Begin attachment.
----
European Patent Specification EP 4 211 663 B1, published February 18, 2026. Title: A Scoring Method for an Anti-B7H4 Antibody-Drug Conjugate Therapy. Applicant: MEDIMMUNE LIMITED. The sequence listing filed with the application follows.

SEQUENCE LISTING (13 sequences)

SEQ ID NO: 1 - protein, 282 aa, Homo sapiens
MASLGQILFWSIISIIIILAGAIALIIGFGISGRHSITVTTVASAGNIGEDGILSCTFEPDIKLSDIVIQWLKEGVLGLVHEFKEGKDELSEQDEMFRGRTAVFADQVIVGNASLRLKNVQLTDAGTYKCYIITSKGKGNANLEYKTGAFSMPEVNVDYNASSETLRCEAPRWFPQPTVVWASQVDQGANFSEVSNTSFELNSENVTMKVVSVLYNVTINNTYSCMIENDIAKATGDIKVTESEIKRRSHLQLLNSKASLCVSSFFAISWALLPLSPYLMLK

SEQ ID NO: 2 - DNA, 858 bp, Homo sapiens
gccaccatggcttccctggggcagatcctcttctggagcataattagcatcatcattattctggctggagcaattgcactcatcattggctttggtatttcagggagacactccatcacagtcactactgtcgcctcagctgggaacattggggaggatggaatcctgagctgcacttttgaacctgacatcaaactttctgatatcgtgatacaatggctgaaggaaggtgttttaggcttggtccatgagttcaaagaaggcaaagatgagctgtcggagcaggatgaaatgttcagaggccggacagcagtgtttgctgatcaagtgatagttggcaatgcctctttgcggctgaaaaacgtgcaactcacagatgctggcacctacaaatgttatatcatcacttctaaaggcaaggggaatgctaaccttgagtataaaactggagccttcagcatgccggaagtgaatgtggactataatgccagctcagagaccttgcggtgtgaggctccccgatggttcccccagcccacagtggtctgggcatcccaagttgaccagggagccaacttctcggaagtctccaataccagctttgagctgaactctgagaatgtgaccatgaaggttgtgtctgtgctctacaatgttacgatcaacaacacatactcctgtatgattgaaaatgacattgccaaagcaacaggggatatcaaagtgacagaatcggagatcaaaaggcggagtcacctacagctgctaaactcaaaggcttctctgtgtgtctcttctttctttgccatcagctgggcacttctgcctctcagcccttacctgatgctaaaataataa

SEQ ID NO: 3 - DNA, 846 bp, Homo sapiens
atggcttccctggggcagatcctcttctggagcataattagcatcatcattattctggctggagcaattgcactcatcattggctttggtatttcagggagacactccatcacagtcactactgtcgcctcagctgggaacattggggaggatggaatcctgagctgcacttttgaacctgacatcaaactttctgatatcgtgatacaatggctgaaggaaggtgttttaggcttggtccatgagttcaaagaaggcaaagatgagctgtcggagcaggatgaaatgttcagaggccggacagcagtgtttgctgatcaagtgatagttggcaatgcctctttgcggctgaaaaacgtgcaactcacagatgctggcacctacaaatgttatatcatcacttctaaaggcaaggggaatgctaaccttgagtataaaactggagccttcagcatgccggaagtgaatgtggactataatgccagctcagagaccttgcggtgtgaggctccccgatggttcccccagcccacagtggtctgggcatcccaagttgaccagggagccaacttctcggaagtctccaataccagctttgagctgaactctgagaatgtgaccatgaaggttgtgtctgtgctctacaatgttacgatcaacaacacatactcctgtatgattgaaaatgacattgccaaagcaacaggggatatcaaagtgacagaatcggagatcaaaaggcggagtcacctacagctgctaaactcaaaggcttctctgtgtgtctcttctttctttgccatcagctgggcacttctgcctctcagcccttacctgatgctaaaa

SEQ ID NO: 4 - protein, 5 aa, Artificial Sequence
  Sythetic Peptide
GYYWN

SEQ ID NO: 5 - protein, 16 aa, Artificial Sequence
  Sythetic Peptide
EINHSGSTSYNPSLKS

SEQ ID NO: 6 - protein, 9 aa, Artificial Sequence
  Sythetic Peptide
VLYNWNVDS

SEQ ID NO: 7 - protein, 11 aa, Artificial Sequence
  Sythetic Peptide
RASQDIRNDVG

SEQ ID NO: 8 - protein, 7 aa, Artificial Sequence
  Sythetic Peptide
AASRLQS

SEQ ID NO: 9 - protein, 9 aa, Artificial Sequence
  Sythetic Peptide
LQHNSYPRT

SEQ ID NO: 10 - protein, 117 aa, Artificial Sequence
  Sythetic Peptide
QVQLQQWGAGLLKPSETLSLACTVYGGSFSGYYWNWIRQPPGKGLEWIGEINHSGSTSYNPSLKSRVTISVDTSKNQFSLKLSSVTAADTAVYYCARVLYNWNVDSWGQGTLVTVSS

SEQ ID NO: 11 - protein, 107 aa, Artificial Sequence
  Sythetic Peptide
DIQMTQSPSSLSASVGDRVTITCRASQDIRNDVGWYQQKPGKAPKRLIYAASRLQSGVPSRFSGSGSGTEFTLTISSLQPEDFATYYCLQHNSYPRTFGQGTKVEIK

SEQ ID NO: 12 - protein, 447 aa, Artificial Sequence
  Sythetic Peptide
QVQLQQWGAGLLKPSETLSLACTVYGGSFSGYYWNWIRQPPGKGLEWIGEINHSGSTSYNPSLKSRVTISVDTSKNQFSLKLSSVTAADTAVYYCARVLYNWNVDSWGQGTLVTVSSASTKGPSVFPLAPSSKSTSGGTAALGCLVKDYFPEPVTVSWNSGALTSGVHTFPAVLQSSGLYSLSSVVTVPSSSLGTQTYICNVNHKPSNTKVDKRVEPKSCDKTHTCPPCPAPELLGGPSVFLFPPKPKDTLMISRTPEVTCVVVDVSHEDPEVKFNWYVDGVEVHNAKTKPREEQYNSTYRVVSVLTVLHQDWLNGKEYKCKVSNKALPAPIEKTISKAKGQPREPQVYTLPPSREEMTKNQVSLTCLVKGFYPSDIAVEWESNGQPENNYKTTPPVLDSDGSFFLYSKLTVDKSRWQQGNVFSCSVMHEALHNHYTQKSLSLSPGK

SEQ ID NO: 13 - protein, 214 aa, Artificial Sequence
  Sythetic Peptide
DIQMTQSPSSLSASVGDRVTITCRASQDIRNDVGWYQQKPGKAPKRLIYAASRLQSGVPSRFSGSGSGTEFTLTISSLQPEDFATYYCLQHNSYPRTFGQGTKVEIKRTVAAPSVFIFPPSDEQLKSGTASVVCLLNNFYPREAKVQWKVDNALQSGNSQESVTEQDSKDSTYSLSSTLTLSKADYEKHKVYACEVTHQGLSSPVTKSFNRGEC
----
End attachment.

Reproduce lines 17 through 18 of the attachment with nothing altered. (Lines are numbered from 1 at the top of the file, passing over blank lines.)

VLYNWNVDS

SEQ ID NO: 7 - protein, 11 aa, Artificial Sequence